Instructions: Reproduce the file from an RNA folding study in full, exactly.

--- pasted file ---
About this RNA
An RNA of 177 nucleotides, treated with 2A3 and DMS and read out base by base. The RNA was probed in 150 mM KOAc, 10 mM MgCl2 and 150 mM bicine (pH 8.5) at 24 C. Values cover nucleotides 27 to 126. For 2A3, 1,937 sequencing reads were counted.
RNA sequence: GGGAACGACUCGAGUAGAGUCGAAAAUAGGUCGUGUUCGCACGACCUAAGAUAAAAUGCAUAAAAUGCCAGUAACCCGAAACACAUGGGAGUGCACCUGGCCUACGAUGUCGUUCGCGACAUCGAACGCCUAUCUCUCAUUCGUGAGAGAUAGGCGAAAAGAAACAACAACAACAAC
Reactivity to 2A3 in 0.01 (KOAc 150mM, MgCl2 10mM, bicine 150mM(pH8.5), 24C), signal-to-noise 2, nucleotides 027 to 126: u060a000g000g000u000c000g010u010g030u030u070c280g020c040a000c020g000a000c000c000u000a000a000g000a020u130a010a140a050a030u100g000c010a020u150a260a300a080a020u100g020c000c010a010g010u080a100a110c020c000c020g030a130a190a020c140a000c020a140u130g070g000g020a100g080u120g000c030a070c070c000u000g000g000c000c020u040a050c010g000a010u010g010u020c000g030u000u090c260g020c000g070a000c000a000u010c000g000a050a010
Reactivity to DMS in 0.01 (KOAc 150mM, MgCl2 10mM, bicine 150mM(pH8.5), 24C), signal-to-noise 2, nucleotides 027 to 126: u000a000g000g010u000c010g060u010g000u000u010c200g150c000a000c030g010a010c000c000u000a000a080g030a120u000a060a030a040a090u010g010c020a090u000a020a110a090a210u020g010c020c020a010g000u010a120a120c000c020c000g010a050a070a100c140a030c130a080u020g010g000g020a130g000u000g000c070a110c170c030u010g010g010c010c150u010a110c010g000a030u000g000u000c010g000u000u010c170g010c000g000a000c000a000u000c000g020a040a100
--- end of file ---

About this RNA
An RNA of 177 nucleotides, treated with 2A3 and DMS and read out base by base. The RNA was probed in 150 mM KOAc, 10 mM MgCl2 and 150 mM bicine (pH 8.5) at 24 C. Values cover nucleotides 27 to 126. For 2A3, 1,937 sequencing reads were counted.
RNA sequence: GGGAACGACUCGAGUAGAGUCGAAAAUAGGUCGUGUUCGCACGACCUAAGAUAAAAUGCAUAAAAUGCCAGUAACCCGAAACACAUGGGAGUGCACCUGGCCUACGAUGUCGUUCGCGACAUCGAACGCCUAUCUCUCAUUCGUGAGAGAUAGGCGAAAAGAAACAACAACAACAAC
Reactivity to 2A3 in 0.01 (KOAc 150mM, MgCl2 10mM, bicine 150mM(pH8.5), 24C), signal-to-noise 2, nucleotides 027 to 126: u060a000g000g000u000c000g010u010g030u030u070c280g020c040a000c020g000a000c000c000u000a000a000g000a020u130a010a140a050a030u100g000c010a020u150a260a300a080a020u100g020c000c010a010g010u080a100a110c020c000c020g030a130a190a020c140a000c020a140u130g070g000g020a100g080u120g000c030a070c070c000u000g000g000c000c020u040a050c010g000a010u010g010u020c000g030u000u090c260g020c000g070a000c000a000u010c000g000a050a010
Reactivity to DMS in 0.01 (KOAc 150mM, MgCl2 10mM, bicine 150mM(pH8.5), 24C), signal-to-noise 2, nucleotides 027 to 126: u000a000g000g010u000c010g060u010g000u000u010c200g150c000a000c030g010a010c000c000u000a000a080g030a120u000a060a030a040a090u010g010c020a090u000a020a110a090a210u020g010c020c020a010g000u010a120a120c000c020c000g010a050a070a100c140a030c130a080u020g010g000g020a130g000u000g000c070a110c170c030u010g010g010c010c150u010a110c010g000a030u000g000u000c010g000u000u010c170g010c000g000a000c000a000u000c000g020a040a100